On Friday, following a meeting with parents DCPS issued a letter announcing that the planned construction of a new wing of Hyde-Addison school would be delayed for a year. This delay comes following four months of uncertainty after the DC Department of General Services determined that the school could not remain open at its current location during construction. While several options were discussed, for whatever reason (GM will get to that again below) DGS decided that no adequate “swing space” could be identified in time for the next academic year and decided therefore to delay the construction at least one academic year.
In the same letter, DCPS proposed Meyer school as a swing space starting in 2017 for two years. Meyer is a former elementary school located in Pleasant Plains at Euclid and 11th. Why DCPS didn’t just propose to use the building starting this fall is because it is currently occupied by the Duke Ellington School for the Arts while that school undergoes massive construction (more on that below too).
This announcement was not well received. For those that have been working very hard for years to get the construction started, the new delay is heartbreaking. It continues a long string of broken promises from DGS for a project that was originally planned to be started over four years ago.
For others, the delay is actually a bit of a relief. Up until last December DGS assured the community that the construction could take place without displacing the students. Then they changed their minds. Rather than come up with a solution quickly, they dithered and left everyone in the dark. This naturally led to a great deal of anxiety as families tried to plan for the next school year. Some demanded a delay in order to not rush the decision. So for them, the delay is a minor relief.
But nobody is excited about the Meyer option. It is halfway across town. Many fear that if the city insists on it, neighborhood families will give up on Hyde (at least for two years) and the school will be back to square one in terms of attracting the families its meant to serve. Perhaps that’s overdramatic, but it’s what happened when Hardy was relocated for renovations and that school is only recently beginning to attract local families in numbers.
There is little transparency as to why DGS did not move forward with the preferred plan to build a temporary school on the Duke Ellington field at 37th and R St. It certainly did not help that a letter-writing campaign started by the president of the Burleith Citizens Association objected to the plan. This was an especially galling action from GM’s perspective. The field is owned by DCPS. This would be a DCPS function for the property. The fact that Burleith residents like to walk their dogs on the field is immaterial. What is material is the fact that Georgetown stood by Burleith during the campus plan negotiations with Georgetown University, despite the fact that Burleith is much more impacted by the student population. Now when it came time for Burleith to stand with Georgetown to help improve the school that they themselves will soon attend, they resorted to a Nimby campaign to keep out elementary school kids. (Of course, this would not be the first time Burleith showed open animosity towards Hyde.)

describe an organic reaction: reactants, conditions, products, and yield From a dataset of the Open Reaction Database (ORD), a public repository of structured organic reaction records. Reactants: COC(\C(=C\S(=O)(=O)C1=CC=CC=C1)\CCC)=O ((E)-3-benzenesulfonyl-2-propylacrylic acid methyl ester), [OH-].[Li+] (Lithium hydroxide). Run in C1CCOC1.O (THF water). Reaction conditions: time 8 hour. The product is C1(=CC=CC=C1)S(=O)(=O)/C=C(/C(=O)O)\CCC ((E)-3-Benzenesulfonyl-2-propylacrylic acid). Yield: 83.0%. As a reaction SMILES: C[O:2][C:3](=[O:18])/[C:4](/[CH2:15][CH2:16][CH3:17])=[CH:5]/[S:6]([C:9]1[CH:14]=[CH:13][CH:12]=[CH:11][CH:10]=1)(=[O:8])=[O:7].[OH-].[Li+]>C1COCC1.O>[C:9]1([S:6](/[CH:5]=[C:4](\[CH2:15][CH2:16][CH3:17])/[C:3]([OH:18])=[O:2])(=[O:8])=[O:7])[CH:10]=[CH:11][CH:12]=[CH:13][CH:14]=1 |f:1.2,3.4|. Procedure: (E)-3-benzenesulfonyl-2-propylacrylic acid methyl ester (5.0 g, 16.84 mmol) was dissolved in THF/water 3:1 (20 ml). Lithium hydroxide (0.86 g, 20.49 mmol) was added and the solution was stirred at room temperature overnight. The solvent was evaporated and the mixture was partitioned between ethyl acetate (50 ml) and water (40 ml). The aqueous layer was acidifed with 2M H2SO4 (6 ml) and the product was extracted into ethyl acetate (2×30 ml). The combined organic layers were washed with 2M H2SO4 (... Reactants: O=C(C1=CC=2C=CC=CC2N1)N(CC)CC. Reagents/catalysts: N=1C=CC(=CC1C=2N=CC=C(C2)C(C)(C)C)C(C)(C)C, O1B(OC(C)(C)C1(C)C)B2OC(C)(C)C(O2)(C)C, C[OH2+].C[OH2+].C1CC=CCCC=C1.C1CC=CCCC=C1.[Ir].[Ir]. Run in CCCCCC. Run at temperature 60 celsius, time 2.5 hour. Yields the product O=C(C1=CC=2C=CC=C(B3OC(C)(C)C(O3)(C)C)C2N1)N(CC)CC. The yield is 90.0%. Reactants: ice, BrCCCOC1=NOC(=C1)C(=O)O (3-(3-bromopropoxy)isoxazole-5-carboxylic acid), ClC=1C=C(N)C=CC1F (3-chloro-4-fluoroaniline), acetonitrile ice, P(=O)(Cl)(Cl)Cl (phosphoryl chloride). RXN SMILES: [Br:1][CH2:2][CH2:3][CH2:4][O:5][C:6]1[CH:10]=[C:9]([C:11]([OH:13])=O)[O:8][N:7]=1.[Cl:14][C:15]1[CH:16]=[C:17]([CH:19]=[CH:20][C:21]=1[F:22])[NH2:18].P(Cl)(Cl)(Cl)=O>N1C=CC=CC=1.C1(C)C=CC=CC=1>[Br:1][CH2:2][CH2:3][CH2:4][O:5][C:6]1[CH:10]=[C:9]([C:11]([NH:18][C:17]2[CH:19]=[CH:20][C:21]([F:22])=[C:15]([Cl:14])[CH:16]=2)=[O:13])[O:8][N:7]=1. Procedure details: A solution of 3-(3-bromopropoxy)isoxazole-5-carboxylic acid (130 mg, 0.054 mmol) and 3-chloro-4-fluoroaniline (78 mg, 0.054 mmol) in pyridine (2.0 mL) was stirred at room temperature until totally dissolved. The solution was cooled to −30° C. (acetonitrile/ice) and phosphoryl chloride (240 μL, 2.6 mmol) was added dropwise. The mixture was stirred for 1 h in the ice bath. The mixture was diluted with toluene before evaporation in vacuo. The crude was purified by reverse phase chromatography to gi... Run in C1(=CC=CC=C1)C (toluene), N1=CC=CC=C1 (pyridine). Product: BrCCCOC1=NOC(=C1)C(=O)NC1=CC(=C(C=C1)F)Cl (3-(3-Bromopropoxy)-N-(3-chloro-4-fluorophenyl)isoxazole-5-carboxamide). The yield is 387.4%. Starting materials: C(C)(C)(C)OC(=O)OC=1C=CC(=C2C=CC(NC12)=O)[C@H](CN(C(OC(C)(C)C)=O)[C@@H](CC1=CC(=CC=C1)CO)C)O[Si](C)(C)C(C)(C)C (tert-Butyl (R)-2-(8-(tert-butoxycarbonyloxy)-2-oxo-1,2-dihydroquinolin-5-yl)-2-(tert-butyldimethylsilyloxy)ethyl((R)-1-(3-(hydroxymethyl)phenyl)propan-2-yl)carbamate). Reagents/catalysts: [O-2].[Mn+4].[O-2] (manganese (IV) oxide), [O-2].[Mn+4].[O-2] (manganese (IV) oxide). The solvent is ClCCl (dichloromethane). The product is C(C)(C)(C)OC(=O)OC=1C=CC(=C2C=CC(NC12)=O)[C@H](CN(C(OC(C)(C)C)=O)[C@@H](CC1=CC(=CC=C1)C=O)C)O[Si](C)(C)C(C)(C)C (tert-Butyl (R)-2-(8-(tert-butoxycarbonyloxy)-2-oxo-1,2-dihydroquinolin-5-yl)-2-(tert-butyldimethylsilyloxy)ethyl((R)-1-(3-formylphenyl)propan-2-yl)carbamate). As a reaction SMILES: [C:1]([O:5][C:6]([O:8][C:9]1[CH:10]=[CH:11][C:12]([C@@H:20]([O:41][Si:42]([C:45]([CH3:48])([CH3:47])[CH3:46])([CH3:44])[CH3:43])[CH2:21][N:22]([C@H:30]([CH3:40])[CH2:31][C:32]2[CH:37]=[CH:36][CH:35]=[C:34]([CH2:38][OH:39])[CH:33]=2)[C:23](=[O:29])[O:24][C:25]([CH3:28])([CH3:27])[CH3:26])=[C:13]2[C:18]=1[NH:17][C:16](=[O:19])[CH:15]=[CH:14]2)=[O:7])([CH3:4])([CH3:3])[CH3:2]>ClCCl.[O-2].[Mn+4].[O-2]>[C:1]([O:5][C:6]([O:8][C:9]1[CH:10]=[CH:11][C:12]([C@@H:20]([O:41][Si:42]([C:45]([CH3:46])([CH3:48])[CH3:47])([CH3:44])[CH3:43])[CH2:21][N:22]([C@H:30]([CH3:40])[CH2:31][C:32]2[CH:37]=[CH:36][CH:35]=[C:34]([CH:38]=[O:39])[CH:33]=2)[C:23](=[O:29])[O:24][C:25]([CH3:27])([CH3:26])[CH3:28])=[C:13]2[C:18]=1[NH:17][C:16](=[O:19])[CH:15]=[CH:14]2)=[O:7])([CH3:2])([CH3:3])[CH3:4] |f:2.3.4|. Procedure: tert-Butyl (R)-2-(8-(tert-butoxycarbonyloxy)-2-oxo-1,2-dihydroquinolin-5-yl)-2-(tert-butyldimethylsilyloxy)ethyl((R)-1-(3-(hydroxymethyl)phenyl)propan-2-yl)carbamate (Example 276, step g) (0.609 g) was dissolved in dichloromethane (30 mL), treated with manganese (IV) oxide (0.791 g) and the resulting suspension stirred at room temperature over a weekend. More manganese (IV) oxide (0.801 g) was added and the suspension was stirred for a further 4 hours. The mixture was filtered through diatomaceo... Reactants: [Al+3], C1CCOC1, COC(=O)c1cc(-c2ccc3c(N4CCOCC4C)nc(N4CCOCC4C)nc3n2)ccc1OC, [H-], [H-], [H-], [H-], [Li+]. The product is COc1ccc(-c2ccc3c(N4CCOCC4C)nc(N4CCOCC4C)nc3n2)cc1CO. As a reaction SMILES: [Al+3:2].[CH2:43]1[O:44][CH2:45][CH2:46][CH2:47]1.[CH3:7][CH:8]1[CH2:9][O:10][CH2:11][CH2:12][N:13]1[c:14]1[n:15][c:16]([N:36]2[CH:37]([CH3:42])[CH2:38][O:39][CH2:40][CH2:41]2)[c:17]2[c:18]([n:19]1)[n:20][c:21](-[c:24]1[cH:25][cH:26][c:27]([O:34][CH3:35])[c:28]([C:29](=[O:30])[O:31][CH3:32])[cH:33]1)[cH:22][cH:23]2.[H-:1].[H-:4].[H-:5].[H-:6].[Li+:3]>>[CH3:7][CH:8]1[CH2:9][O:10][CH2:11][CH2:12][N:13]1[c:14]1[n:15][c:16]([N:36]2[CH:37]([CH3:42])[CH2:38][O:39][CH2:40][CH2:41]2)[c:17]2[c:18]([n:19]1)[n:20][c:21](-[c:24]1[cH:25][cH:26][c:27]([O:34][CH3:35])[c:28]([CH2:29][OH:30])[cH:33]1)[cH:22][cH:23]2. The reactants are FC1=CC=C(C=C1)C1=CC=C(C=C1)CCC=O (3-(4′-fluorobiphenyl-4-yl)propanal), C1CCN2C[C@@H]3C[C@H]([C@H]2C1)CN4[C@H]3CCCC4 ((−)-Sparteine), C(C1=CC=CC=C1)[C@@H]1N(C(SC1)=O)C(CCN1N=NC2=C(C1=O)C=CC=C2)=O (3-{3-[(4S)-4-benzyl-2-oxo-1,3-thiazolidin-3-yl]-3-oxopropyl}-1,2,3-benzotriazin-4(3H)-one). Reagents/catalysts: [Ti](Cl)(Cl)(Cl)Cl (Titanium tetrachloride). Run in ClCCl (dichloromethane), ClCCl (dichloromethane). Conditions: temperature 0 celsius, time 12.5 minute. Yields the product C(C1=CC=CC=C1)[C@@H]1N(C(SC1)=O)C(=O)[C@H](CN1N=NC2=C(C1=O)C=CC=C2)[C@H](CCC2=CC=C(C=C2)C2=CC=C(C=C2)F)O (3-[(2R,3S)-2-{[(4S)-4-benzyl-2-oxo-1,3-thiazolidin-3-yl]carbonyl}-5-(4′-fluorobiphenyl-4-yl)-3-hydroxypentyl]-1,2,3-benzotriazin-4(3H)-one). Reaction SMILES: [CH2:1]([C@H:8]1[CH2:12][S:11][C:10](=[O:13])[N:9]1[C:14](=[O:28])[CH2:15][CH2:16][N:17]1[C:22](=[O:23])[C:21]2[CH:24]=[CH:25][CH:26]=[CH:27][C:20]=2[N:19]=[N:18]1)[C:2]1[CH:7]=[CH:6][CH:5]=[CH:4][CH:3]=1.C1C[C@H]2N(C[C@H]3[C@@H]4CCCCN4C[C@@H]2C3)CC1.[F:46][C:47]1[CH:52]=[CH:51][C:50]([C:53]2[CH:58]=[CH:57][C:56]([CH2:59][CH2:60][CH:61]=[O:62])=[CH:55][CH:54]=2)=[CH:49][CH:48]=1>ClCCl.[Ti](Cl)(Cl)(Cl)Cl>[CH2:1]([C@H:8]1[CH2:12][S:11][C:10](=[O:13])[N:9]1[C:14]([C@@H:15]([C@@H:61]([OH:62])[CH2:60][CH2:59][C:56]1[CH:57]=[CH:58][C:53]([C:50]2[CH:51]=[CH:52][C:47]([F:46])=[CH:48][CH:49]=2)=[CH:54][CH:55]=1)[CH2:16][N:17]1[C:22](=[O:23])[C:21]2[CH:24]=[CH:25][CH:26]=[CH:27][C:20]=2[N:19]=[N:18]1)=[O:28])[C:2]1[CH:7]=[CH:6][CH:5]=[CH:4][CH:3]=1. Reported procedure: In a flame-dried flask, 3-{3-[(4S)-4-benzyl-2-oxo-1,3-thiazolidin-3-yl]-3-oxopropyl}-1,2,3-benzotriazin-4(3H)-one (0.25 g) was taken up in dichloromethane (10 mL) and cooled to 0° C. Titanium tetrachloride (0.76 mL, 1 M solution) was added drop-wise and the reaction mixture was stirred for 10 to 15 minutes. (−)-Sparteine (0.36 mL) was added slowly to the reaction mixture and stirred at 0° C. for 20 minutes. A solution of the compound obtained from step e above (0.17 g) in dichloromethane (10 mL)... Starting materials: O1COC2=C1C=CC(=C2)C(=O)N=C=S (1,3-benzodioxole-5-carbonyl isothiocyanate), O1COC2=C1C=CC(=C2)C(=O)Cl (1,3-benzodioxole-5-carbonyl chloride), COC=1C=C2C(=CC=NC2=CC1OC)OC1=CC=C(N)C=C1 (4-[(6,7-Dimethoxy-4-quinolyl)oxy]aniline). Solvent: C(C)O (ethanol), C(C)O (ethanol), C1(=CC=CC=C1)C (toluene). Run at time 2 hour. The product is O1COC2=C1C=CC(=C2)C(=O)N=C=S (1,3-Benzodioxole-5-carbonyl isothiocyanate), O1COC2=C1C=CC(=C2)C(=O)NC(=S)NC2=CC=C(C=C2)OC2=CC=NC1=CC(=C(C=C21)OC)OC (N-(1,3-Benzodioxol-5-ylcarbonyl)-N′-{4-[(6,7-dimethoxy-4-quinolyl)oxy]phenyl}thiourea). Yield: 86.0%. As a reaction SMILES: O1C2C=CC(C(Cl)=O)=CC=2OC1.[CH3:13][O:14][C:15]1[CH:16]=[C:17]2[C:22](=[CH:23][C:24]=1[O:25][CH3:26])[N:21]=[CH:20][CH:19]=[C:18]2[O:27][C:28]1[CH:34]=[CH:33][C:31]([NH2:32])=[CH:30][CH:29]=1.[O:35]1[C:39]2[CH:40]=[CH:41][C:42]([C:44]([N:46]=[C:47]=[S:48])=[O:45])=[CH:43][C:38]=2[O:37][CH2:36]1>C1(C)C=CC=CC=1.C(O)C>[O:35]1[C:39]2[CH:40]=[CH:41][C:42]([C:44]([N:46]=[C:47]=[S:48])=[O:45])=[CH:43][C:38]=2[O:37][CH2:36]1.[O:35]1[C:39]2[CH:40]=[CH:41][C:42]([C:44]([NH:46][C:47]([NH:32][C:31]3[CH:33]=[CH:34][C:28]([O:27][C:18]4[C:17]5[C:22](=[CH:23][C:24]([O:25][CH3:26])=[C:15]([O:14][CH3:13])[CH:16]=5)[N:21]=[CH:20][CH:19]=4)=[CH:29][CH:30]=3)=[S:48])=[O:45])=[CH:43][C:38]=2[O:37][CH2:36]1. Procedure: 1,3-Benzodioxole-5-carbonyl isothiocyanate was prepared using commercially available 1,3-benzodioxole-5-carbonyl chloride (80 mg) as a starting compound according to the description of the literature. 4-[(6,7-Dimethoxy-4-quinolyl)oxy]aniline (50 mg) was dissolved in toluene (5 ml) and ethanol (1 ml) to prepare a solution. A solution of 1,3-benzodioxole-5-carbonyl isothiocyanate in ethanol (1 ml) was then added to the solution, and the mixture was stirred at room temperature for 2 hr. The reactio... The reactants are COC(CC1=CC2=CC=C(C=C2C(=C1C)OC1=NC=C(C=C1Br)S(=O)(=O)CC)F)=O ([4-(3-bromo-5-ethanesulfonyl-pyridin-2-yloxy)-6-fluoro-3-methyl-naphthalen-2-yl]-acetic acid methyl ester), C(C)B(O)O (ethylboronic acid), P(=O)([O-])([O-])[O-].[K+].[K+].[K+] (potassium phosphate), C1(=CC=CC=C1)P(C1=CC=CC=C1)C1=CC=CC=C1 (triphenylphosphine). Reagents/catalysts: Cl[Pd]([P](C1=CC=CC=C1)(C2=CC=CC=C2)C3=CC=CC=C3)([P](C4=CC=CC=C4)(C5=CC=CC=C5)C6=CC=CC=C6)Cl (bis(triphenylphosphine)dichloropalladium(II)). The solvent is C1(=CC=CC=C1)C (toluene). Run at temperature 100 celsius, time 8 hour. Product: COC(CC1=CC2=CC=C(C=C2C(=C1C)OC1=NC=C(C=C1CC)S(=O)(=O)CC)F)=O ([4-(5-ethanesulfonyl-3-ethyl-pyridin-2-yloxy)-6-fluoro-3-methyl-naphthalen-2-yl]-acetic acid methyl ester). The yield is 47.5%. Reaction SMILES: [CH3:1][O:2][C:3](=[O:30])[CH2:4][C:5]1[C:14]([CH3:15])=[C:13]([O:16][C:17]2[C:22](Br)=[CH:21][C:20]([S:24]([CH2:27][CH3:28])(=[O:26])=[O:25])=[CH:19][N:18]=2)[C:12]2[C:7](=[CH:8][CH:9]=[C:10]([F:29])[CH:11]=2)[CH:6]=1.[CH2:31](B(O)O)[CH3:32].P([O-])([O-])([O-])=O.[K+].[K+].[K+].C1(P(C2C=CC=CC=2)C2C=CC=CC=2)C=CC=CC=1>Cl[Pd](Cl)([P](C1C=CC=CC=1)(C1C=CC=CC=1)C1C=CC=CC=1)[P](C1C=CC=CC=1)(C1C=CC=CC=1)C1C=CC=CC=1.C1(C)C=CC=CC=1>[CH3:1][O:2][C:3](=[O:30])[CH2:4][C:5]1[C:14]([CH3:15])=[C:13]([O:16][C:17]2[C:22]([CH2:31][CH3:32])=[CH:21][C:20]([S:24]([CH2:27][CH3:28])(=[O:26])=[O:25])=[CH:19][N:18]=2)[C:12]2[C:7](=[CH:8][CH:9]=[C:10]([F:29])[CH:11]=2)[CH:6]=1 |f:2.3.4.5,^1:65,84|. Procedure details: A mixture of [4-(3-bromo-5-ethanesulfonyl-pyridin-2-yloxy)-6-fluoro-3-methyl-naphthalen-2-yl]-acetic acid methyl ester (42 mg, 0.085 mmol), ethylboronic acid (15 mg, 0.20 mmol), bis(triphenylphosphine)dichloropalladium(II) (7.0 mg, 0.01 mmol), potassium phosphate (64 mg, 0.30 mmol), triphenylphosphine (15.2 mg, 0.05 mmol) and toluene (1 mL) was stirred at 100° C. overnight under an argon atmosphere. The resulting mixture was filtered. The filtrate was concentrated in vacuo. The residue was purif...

Georgetown University also objected to the Ellington field plan since they also use the field. That GU has built up its campus in a way that required it to rely on outside resources for athletic facilities is another fact that should not matter when DCPS is considering how to use a DCPS-owned property.
Some suspect that what it really comes down to is money. Using Meyer would cost DCPS far less than constructing a temporary school (it would also keep the otherwise vacant school from being taken over by a charter school). And saving money on construction is something DCPS is very much interested in so long as the project isn’t the Duke Ellington School. In fact, many point to that money pit as the primary cause of Hyde’s problems. With the magnet high school’s price tag approaching a quarter billion dollars there’s not a lot of oxygen or money left over for other projects. (That’s a school, mind you, whose student body allegedly is 16% non-DC residents).
At this point, barring a miracle, a delay seems certain for Hyde. This will at least provide certainty to families trying to plan for next year. But GM (who is on the School Improvement Team, although he does not speak for it here) does not accept Meyer as the decision for the swing space. If we are to have another year, let us use it to figure out much better options. Whether it’s the Duke Ellington field or the field next to the Francis pool at 24th and N (an idea GM had), we must have local options. GM plans to enroll his daughter at Hyde for kindergarten the fall of 2017, and so this is a personal issue for him and he won’t rest until it is solved.